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Circuit breakers and old panelboard; will anything work?

Posted By Underwriters Laboratories, Monday, March 01, 2010
Updated: Wednesday, January 23, 2013

Question

I have an old panelboard made by a company that was sold and no longer produces panelboards or circuit breakers under their old name. How do I find circuit breakers listed for use in the panel when the manufacturer is no longer in business, can I use any circuit breaker that fits?

Answer

Over the years the electrical industry has undergone a lot of consolidation. Where there once were many companies that made panelboards and circuit breakers, there are now only a few. That leaves a big hole in sourcing replacement breakers for these panelboards that may now seem obsolete. The circuit breaker compatibility marking on some of these older listed panelboards may specify types of circuit breakers that are no longer in production and difficult to find. If the original equipment manufacturer (OEM) circuit breakers specified on the panelboard cannot be found, it is not acceptable to just install any circuit breaker that fits.

A panelboard to which a unit, such as a circuit breaker, switch, or the like, may be added in the field is required to be marked to identify the units that can be added. Units made by different manufacturers or of a different style are not identical in all details and therefore may not be interchangeable.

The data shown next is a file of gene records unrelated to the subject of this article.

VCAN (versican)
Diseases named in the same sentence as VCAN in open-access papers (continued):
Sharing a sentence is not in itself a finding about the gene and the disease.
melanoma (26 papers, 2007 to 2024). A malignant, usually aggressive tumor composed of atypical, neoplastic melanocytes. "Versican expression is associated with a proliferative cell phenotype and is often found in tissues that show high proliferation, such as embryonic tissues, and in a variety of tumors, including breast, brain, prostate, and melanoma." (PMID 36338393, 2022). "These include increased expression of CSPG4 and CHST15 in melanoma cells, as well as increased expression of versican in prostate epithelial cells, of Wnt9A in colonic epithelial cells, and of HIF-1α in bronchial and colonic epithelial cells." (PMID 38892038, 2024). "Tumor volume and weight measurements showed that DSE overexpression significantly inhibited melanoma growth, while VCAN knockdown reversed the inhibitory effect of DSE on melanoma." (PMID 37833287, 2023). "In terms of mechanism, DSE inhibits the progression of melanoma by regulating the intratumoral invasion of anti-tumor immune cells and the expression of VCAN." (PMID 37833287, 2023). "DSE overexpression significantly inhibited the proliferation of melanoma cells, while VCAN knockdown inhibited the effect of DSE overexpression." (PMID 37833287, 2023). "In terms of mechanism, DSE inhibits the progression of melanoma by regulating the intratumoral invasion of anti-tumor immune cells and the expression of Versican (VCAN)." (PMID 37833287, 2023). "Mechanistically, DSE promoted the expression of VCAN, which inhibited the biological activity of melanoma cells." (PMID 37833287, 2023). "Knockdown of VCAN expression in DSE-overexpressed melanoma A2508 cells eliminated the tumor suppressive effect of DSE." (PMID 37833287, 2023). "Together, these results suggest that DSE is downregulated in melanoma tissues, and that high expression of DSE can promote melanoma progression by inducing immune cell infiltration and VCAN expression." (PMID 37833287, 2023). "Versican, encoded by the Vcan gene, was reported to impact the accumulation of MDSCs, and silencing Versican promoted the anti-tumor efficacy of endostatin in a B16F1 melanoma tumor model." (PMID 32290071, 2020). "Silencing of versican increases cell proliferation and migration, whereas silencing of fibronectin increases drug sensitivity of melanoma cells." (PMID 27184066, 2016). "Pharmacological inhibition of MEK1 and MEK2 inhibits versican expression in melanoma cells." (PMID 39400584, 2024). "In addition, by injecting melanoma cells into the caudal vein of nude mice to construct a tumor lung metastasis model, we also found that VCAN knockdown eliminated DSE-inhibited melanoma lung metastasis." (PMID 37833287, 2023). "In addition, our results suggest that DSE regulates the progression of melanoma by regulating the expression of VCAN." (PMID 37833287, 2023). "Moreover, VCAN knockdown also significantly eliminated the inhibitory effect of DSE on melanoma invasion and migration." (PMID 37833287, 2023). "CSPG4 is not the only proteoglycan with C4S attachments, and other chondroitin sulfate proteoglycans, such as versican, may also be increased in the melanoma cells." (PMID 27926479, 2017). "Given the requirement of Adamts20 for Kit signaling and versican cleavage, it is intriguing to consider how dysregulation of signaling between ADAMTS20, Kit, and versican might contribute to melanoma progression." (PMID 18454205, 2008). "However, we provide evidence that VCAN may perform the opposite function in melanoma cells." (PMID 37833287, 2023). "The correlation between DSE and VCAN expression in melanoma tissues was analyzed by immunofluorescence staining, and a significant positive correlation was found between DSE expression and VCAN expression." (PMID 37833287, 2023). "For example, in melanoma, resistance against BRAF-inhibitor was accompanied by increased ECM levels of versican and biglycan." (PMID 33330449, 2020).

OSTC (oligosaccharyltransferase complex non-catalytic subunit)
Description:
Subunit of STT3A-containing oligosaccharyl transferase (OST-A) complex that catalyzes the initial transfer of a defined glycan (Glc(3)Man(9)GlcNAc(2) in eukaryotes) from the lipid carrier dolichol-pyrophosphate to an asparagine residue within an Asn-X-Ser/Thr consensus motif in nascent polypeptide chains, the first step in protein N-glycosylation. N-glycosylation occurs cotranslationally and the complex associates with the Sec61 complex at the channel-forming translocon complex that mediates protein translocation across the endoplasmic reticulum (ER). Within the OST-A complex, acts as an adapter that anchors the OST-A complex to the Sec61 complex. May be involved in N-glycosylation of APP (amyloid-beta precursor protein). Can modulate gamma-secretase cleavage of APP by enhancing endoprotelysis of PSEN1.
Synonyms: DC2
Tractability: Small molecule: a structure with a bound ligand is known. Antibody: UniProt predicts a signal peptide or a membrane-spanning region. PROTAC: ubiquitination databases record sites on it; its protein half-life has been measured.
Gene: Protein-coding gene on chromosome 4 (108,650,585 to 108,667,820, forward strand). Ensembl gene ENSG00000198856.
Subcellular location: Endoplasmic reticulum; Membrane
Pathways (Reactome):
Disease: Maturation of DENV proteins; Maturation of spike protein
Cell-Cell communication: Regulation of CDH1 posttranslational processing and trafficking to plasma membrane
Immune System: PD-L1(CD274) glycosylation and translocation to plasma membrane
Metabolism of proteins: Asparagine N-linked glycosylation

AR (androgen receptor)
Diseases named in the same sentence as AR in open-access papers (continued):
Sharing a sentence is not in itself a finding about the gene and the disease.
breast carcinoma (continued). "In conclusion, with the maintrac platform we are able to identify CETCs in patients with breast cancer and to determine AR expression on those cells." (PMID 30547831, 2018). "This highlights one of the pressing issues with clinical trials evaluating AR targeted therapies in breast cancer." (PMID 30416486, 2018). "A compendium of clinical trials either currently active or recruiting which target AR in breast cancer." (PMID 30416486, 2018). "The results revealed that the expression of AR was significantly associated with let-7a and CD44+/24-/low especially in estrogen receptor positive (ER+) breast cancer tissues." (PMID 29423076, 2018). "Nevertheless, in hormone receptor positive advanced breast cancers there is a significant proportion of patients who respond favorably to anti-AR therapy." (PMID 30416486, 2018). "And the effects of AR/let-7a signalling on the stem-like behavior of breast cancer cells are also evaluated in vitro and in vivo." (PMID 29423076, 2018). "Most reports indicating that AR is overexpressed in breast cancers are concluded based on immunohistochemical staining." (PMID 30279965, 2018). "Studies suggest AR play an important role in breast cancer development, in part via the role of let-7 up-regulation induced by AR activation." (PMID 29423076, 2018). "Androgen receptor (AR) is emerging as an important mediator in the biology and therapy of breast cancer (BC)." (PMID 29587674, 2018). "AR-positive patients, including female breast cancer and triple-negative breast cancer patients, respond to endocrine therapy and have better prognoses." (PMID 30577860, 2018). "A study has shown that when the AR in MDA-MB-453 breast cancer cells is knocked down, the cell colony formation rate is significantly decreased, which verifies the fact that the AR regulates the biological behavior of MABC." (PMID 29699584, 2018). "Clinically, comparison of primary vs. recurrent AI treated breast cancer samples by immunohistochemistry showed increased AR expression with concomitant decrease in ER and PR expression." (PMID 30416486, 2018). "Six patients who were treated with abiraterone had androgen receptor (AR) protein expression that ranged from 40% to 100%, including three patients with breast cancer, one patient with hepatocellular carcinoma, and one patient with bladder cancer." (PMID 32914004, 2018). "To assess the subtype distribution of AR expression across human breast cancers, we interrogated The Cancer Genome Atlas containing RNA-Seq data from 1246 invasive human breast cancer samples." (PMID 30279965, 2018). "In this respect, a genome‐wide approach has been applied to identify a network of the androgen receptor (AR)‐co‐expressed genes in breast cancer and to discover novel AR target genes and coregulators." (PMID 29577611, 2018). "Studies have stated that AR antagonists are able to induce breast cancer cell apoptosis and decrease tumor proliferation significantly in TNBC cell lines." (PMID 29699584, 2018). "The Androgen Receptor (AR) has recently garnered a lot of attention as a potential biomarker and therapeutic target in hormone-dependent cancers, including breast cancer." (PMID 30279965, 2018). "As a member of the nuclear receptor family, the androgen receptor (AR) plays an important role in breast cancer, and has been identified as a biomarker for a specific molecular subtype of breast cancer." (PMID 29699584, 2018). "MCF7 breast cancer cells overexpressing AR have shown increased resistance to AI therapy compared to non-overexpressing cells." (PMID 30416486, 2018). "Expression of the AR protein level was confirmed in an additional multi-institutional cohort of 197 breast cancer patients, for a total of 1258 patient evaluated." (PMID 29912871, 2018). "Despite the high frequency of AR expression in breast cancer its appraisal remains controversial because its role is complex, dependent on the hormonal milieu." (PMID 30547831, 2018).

Plug-in clips and blades must be matched if poor connections and overheating are to be avoided. Additionally, over-surface and through-air electrical spacings, between live parts of opposite polarity and to grounded metal, often depend on the proper mating of units and the bases into which they are plugged or bolted.

The only exception is for UL classified molded-case circuit breakers rated 15 to 60 A, 120/240 V ac, that have been investigated and found suitable for use in place of other listed circuit breakers in specific listed panelboards.

The circuit breakers are classified under the product category Circuit Breakers, Molded-Case, Classified for Use in Specified Equipment, (DIXF) located on page 95 in the 2009 UL White Book and are limited for use with panelboards rated 225 A or less, 120/240 V ac. These circuit breakers are classified for use in specific panelboards in accordance with the details described on the circuit breaker, or in the publication provided therewith. These breakers are suitable for use in equipment connected to circuits having a maximum available system short-circuit current of 10 kA.

Classified breakers are required to comply with the same Standard for Safety for Molded Case Circuit Breakers, UL 489 as listed molded case circuit breakers; however, they are typically manufactured by a different OEM than that of the manufacturer of the panelboard.


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Tags:  March-April 2010  UL Question Corner 

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